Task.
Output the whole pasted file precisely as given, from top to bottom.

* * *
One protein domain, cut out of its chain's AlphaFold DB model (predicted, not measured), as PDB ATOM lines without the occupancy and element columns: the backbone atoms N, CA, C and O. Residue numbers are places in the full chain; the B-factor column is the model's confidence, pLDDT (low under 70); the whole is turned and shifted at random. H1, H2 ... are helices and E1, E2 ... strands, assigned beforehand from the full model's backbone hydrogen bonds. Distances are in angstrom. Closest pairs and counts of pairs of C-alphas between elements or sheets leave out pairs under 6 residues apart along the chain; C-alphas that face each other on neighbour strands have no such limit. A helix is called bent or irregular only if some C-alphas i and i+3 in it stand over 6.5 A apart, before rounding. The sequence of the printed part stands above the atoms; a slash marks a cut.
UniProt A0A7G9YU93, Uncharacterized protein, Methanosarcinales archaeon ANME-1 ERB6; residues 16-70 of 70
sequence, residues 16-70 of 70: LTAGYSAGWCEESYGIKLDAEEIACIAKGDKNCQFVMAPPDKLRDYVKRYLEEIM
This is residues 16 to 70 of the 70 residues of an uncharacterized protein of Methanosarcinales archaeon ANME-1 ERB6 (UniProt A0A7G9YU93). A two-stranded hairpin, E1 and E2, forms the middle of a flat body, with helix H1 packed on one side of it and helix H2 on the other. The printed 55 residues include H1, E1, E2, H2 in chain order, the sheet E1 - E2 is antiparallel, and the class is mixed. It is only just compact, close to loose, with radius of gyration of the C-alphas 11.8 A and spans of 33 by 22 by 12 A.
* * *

One protein domain, cut out of its chain's AlphaFold DB model (predicted, not measured), as PDB ATOM lines without the occupancy and element columns: the backbone atoms N, CA, C and O. Residue numbers are places in the full chain; the B-factor column is the model's confidence, pLDDT (low under 70); the whole is turned and shifted at random. H1, H2 ... are helices and E1, E2 ... strands, assigned beforehand from the full model's backbone hydrogen bonds. Distances are in angstrom. Closest pairs and counts of pairs of C-alphas between elements or sheets leave out pairs under 6 residues apart along the chain; C-alphas that face each other on neighbour strands have no such limit. A helix is called bent or irregular only if some C-alphas i and i+3 in it stand over 6.5 A apart, before rounding. The sequence of the printed part stands above the atoms; a slash marks a cut.
UniProt A0A7G9YU93, Uncharacterized protein, Methanosarcinales archaeon ANME-1 ERB6; residues 16-70 of 70
sequence, residues 16-70 of 70: LTAGYSAGWCEESYGIKLDAEEIACIAKGDKNCQFVMAPPDKLRDYVKRYLEEIM
This is residues 16 to 70 of the 70 residues of an uncharacterized protein of Methanosarcinales archaeon ANME-1 ERB6 (UniProt A0A7G9YU93). A two-stranded hairpin, E1 and E2, forms the middle of a flat body, with helix H1 packed on one side of it and helix H2 on the other. The printed 55 residues include H1, E1, E2, H2 in chain order, the sheet E1 - E2 is antiparallel, and the class is mixed. It is only just compact, close to loose, with radius of gyration of the C-alphas 11.8 A and spans of 33 by 22 by 12 A.